Wednesday, March 26, 2008

The Power of IGNORE-ance

As both of you know, I have me some children. Two to be exact. One who is 10 and another who will be 7 in a few days.

If you have read this blog for more than two days you also know that while I believe my children to be exceptional, sometimes their behavior is not so much ranking up there with the exceptional, unless you are counting exceptionally annoying.

Given a my chosen profession I admittedly feel a lot of pressure to present to the world well adjusted and well behaved children. That pressure unfortunately can lead to me making some decisions that are not what I would call...stellar and are counterproductive towards my goal. Sometimes I jump to quickly and too forcefully on things that are not worth it, in my zeal for well adjusted and behaved children.

Also those little darlings can play me like a calculator.

RE-Heally push my buttons that is.

So recently I have been actively trying to ignore many of the behaviors I would have previously jumped on like I was on a trampoline. You know what? It is working a good portion of the time.

I was a champion at ignoring tantrums when the children were toddlers. I didn't want to experience them, so it was very easy to ignore. I think each of them tried once or twice to throw long tantrums (15-20 minutes) and quickly discovered this was not effective with me and stopped.

School age behaviors are more verbal, smarter, provoking, and MUCH more difficult to ignore in my experience.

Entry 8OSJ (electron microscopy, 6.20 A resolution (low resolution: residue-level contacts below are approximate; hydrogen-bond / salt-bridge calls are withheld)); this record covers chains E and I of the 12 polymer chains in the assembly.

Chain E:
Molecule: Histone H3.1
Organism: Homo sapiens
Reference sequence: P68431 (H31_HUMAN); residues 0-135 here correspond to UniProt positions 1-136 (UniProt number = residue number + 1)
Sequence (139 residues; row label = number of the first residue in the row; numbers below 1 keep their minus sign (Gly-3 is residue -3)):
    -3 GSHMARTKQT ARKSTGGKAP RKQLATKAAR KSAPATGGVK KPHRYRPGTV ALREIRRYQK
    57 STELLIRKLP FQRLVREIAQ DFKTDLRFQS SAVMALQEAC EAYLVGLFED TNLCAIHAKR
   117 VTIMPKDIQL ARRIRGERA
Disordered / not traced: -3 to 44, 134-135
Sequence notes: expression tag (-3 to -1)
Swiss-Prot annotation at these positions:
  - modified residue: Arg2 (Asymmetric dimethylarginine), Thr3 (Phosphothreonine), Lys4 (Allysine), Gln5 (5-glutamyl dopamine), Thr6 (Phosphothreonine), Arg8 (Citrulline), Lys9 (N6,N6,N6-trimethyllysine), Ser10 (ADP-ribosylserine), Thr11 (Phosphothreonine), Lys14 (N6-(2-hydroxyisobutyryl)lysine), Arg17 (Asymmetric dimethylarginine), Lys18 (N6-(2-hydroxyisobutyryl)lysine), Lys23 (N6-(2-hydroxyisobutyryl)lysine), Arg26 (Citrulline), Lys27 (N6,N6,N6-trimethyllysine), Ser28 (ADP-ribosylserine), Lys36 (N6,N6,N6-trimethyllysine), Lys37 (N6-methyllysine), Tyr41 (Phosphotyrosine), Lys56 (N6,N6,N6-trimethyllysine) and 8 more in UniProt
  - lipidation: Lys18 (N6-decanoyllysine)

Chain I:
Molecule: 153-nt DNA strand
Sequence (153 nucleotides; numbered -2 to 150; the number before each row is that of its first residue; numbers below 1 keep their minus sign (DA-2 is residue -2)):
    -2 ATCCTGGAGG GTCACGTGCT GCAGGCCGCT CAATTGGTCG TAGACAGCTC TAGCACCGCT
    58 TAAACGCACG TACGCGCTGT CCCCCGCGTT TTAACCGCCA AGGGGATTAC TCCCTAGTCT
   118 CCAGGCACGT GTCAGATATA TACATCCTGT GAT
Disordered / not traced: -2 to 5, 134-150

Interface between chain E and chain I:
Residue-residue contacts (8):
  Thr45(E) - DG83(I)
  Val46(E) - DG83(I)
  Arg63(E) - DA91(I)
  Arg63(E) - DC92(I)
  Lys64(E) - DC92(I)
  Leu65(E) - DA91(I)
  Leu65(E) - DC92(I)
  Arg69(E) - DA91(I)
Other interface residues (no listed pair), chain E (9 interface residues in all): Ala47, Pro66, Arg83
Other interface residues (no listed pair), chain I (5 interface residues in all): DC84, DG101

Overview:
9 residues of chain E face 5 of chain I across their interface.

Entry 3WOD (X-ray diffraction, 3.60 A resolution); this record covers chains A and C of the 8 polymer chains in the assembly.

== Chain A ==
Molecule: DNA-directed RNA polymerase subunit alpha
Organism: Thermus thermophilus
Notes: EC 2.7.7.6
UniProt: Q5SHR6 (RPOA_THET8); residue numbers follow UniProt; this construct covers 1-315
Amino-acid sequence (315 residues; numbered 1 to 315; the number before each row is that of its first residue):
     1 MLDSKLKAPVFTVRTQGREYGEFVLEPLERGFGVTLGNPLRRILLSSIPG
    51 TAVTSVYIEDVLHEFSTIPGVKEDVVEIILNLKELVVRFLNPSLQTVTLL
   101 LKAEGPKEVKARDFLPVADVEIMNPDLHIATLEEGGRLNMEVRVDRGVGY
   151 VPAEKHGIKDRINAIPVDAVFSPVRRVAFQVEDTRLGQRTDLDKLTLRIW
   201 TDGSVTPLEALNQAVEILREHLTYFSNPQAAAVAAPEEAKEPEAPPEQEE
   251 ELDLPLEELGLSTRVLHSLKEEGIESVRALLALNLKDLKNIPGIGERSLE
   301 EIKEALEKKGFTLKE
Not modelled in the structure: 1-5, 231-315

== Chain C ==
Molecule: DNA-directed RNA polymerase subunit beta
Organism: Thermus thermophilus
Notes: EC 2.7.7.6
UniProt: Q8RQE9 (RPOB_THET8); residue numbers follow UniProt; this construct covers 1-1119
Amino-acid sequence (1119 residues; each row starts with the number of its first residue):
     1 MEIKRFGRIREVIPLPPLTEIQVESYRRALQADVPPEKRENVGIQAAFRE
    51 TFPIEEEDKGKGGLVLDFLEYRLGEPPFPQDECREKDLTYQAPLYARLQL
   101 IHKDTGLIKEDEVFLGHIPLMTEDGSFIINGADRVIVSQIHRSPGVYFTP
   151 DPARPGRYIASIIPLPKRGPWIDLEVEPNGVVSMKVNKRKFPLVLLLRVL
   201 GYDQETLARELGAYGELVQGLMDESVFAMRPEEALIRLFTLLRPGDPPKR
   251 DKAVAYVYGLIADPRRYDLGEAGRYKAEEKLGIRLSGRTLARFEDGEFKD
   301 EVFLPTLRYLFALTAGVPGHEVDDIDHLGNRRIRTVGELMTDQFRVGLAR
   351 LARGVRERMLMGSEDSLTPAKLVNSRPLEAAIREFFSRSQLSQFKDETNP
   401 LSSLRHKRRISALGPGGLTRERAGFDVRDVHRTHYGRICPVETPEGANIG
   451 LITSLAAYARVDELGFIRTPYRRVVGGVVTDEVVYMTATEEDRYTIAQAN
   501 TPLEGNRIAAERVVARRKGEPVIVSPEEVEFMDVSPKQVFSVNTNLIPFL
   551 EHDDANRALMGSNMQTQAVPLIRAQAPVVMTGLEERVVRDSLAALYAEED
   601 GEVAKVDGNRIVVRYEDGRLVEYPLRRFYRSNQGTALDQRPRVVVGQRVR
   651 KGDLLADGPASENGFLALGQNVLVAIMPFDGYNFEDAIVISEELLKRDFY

An example of successful ignoring:

#2 was in a mood and pretty much being oppositional to every thing said to her one morning a few weeks ago. She was particularly oppositional about breakfast. I generally let the children choose what they would like for breakfast. This particular day #2 was not making choices. After I had twice asked her what she would like, she refused to answer. I let her know that I would ask one last time, and if she did not answer I would be making the decision. I also let her know what time the kitchen was closing and that there would be no further opportunities to eat after that time before we left for school. #2 continued to tell me all about what she was not going to do, and I went on about my business, refusing to pay attention to or acknowledge her. I put the breakfast on the table, let her know it was time to sit at the table and took myself back to the kitchen. She protested a few more times, I continued to act as if I were deaf and in a few minutes she ate her breakfast, and we had no further problems that morning. I made a conscious effort NOT to comment on the fact that she had eaten, and hadn't expired, exploded or anything else. We just went on about our morning ablutions. I did not wish to remind her of what she had done that was displeasing. She already knew, and re-hashing it even through praise would have been pointless.

I find the power of ignore to be most effective when I remove myself from the general area of the child. It makes it easier because the annoying behavior is not right in my face.

Oppositional, whiny, and tattle tale behaviors are my main targets for ignoring right now.

In addition to ignoring behavior, I am also working on phrasing comments regarding behavior corrections using positive terms.

An example: